The largest sunspot group of the solar cycle unleashed a large (X1.2 class) flare just when it was facing right towards Earth (Jan. 7, 2014). The flare was associated with a coronal mass ejection that was heading in our direction and could generate some bright aurora here when it impacts our magnetosphere. More flares are expected from this magnetically complex region in the next week or so: stay tuned! These images were produced using a combination of two wavelengths of extreme ultraviolet light.
1705 Halley Documents Comet
British astronomer Edmund Halley predicted the return of the comet that we now call Halley’s comet. He documented historic comet sightings and found patterns that led him to theorize that comets, which until then were considered baffling and even potentially dangerous because of their irregularity, actually had calculated orbits around the sun and would return periodically. He believed that the comets witnessed in 1531, 1607, and 1682 were actually the same comet and predicted it would return in 1758. Even though Halley died in 1742 the comet arrived on schedule and later became known as Halley’s Comet.
A lamb frolicking in the spring sunshine. 20 March marks the spring equinox, the astronomical start of the season Photograph: Andrew Hasson/Alamy
'A Flawless Point'. The photograph shows the Milky Way arching over Yosemite Valley in California’s famous national park. A lens-shaped (lenticular) cloud hovers over the distinct granite dome of Liberty Cap, which rises to an elevation of over 2000m, near the centre of the photograph (Rogelio Bernal Andreo)
Observations using the Atacama Large Millimeter/submillimeter Array (ALMA) have revealed an unexpected spiral structure in the material around the old star “R Sculptoris.” This feature has never been seen before and is probably caused by a hidden companion star orbiting the star. This slice through the new ALMA data reveals the shell around the star, which shows up as the outer circular ring, as well as a very clear spiral structure in the inner material.
ALMA (ESO/NAOJ/NRAO)/M. Maercker et al.
ASU grad student discovers new form of lava flow on Mars - April 26, 2012
High-resolution photos of lava flows on Mars reveal coiling spiral patterns that resemble snail or nautilus shells. Such patterns have been found in a few locations on Earth, but never before on Mars. The discovery, made by Arizona State University graduate student Andrew Ryan, is announced in a paper published April 27, 2012, in the scientific journal Science.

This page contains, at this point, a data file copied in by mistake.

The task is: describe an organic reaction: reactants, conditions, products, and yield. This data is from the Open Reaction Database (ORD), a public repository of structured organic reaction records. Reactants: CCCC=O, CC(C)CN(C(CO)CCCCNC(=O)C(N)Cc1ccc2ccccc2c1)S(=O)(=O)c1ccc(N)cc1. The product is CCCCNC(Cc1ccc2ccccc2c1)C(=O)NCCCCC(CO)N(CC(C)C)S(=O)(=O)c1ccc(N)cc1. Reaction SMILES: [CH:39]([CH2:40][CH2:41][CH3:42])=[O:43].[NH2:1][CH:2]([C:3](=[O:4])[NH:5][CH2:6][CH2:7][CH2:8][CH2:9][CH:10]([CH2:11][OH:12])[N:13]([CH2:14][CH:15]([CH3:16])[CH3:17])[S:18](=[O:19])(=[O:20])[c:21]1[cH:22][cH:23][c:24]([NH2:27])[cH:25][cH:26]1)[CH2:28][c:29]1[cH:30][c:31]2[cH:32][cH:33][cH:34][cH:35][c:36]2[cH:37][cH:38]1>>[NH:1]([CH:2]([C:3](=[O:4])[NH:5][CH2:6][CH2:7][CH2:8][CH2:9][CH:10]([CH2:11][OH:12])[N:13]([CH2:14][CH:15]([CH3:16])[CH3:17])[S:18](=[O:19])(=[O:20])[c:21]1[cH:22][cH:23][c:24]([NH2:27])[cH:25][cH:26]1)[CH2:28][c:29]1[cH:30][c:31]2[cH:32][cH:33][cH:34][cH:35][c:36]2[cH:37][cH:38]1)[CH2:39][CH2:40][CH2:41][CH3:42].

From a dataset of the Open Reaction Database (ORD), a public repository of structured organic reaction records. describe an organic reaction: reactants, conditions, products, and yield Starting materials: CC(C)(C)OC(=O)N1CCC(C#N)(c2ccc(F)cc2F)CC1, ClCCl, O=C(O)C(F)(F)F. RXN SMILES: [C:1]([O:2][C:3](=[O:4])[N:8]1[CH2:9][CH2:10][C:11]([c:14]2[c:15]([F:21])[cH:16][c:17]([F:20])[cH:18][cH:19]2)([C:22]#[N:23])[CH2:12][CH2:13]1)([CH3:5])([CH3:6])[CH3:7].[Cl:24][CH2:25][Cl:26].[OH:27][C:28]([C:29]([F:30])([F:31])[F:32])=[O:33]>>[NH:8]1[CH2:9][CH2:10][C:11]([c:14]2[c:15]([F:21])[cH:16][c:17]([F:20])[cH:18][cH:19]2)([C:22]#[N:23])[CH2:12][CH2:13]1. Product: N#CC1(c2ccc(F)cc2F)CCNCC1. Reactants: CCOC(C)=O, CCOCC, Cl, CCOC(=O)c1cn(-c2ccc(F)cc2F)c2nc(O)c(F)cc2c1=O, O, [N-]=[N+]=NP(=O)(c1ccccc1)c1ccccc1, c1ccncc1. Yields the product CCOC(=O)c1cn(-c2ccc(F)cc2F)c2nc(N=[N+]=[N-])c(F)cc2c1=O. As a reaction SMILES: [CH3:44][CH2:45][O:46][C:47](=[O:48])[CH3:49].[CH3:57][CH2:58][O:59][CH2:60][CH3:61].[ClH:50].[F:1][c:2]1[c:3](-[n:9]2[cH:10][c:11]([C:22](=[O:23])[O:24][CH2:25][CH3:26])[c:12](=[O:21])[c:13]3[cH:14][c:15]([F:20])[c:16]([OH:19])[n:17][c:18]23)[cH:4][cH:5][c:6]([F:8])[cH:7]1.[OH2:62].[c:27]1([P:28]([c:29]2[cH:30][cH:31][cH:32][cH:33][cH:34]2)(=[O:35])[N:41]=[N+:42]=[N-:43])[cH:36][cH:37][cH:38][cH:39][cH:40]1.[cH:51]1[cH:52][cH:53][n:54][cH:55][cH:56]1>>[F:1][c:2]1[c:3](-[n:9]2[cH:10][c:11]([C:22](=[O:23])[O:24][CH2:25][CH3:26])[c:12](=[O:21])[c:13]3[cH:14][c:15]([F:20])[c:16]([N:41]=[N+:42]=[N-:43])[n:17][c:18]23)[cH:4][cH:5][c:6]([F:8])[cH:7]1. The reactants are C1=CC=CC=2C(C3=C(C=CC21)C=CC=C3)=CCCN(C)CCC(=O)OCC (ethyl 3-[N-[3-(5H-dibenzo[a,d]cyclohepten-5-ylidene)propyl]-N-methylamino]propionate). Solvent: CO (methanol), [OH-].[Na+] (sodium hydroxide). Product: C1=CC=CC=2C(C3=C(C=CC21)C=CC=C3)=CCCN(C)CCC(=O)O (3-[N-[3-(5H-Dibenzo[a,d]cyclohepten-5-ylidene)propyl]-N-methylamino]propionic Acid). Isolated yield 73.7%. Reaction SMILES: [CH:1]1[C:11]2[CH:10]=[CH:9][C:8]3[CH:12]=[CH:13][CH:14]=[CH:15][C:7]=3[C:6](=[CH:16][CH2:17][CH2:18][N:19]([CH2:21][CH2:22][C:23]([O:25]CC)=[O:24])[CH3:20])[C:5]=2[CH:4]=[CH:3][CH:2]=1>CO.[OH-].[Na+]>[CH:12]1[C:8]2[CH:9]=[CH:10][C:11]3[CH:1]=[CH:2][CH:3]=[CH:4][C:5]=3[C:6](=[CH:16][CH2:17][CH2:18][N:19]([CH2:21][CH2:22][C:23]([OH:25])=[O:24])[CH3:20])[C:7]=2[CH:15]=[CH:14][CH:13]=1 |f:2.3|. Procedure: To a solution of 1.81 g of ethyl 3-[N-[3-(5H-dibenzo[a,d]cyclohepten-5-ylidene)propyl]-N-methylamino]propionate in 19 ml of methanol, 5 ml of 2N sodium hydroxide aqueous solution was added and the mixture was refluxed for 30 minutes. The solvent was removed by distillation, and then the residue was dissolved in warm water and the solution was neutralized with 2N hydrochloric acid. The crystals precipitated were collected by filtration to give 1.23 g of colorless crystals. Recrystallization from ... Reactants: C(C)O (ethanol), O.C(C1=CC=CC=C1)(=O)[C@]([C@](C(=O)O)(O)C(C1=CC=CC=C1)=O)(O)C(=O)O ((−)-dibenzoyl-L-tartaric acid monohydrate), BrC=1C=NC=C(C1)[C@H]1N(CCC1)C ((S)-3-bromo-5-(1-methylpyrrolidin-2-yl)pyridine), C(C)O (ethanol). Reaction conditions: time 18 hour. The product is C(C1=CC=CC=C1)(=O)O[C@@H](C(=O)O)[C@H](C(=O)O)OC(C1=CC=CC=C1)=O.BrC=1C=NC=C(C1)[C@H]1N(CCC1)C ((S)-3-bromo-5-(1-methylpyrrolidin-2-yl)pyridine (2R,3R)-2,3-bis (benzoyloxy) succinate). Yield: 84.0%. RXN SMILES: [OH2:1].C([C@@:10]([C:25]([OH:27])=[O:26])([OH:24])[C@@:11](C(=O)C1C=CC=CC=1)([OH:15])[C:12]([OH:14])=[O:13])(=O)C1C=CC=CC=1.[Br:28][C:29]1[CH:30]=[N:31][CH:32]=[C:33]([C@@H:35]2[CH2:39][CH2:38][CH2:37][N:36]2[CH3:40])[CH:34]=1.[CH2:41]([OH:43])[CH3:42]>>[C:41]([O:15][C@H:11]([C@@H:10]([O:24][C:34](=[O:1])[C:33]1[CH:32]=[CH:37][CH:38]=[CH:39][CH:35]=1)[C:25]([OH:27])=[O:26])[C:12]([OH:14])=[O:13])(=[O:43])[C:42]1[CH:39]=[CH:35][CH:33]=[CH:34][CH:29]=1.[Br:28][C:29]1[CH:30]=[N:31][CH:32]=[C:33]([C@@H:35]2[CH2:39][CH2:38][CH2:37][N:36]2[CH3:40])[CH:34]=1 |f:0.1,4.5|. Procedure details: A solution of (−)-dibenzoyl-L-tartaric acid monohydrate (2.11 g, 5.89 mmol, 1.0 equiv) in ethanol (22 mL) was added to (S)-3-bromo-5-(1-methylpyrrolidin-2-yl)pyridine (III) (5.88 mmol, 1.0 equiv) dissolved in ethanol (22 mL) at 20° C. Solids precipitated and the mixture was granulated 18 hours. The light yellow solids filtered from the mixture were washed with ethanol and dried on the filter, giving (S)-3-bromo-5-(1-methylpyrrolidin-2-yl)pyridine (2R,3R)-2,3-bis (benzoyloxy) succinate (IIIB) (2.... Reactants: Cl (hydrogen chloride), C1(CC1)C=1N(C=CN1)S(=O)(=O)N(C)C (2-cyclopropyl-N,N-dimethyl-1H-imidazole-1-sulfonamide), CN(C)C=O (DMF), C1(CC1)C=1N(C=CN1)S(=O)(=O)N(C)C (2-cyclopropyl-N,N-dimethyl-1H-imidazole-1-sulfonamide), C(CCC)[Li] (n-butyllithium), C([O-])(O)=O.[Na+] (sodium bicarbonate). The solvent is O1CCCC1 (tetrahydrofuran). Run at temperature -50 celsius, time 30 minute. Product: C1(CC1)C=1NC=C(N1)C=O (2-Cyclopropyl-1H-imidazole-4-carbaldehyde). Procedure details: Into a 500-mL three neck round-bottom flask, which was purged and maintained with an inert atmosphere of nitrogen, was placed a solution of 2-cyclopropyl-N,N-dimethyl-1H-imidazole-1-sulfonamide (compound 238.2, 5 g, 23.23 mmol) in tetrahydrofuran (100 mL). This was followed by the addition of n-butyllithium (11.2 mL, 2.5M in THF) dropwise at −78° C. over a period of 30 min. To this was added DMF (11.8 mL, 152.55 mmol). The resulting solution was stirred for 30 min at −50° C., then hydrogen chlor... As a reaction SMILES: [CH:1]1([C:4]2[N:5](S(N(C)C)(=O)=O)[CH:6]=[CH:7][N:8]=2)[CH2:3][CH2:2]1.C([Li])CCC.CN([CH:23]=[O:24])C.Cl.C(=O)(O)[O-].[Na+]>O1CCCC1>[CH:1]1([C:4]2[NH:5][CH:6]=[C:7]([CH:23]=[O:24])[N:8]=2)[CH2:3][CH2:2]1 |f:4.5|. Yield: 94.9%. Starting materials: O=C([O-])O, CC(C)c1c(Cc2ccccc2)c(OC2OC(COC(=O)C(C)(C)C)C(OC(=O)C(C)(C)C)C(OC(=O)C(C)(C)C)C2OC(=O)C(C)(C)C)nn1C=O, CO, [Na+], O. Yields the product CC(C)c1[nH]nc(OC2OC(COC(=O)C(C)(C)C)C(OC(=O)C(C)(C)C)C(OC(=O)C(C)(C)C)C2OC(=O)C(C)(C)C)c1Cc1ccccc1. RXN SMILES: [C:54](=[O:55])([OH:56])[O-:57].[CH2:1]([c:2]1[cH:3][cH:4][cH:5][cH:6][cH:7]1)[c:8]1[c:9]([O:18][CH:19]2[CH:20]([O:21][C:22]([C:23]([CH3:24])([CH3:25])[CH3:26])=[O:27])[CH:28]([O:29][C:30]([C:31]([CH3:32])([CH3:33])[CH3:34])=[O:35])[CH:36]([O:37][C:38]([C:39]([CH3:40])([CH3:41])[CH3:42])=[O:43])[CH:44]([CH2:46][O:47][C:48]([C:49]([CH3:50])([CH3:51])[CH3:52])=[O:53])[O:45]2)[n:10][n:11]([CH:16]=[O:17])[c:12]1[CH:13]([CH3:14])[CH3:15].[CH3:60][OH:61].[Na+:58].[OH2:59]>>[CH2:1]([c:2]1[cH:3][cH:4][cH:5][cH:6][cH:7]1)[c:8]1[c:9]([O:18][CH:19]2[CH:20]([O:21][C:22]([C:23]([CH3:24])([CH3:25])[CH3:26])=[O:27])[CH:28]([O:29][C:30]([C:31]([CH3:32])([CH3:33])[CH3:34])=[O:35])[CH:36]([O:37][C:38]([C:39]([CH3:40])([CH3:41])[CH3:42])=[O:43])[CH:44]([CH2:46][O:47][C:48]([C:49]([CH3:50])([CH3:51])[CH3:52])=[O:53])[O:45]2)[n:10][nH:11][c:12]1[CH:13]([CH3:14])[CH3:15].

In the past, a few scientists have argued that the plates in Elysium are in fact underlain by water ice.
Assessing those claims that ice was present today beneath the lava plates drove Ryan to study the area. “My initial goal,” he says, “was to model the nighttime infrared temperatures of the plates. Then I became fascinated by the terrain lying between the plates and the high-centered polygonal patterns found there.” This led him to look closely at every available image of the region.
On Earth, lava coils can be found on the Big Island of Hawaii, mainly on the surface of ropey pahoehoe lava flows. They have also been seen in submarine lava flows near the Galapagos Rift on the Pacific Ocean floor.
As Ryan explains, “The coils form on flows where there’s a shear stress – where flows move past each other at different speeds or in different directions. Pieces of rubbery and plastic lava crust can either be peeled away and physically coiled up – or wrinkles in the lava’s thin crust can be twisted around.”
Similarly, he notes that scientists have documented the formation of rotated pieces of oceanic crust at mid-ocean ridge spreading centers. “Since the surface of active lava lakes, such as those on Hawaii, can have crustal activity like spreading centers do, it’s conceivable that lava coils may form there in a similar way, but at a smaller scale.”
The size of Martian lava coils came as a surprise. “On Mars the largest lava coil is 30 meters across – that’s 100 feet. That’s bigger than any known lava coils on Earth,” he says. Ryan and Christensen’s work has inventoried nearly 200 lava coils in the Cerberus Palus region alone.
Read article here
Image Credit: NASA/JPL-Caltech/UA
photo and comment by David Kingham:
“On Thursday afternoon I drove 5 hours to meet up with Jason Hatfield and Mike Berenson in South Dakota. Our target was in Custer State Park on the Needles Highway, after driving past this rock formation called ‘The Eye of the Needle’ this past summer I knew I had to come back to photograph it at night. But it needed to be something special[…]”
- 2012 Geminid Meteor Shower (Video) (wjla.com)
- Watch the Geminid Meteor Shower Live online (wtkr.com)
- More Incredible Geminid Meteor Shower Images and Video (universetoday.com)
Dreaming Matterhorn - Photo and comment by Mario Spalla:
Alone in the dark, one wonderful night in tent at 2.800mt in the Swiss Alps, near the Riffelsee, under a bright summer sky!
Paradox - (Image - Adam Cole / NPR) Sun Goes Down. Up Comes A Mystery by ROBERT KRULWICH Here’s a question you probably didn’t know was a question: Why is the sky dark at night? My daughter asked me this about 10 years ago. We were looking up at the night sky, and she said, “There’s lots of stars up there.” And I said, “Yes.” Then she said, “Are there stars everywhere?” And I said there were. Then she said, “Well, if there are stars everywhere, all of them shining, why don’t they fill the sky and make the sky shiny?” In her mind, the sky, instead of being dark, should look like this, brightness everywhere. MORE: http://www.npr.org/blogs/krulwich/2012/10/10/162630285/sun-goes-down-up-comes-a-mystery
Trail to the Milkyway - Mengzhonghua
This picture was taken at the top of Loveland Pass which is the highest mountain pass in the world that regularly stays open during a snowy winter season.
Venus-Jupiter Close Conjunction, by Laurent Laveder (France)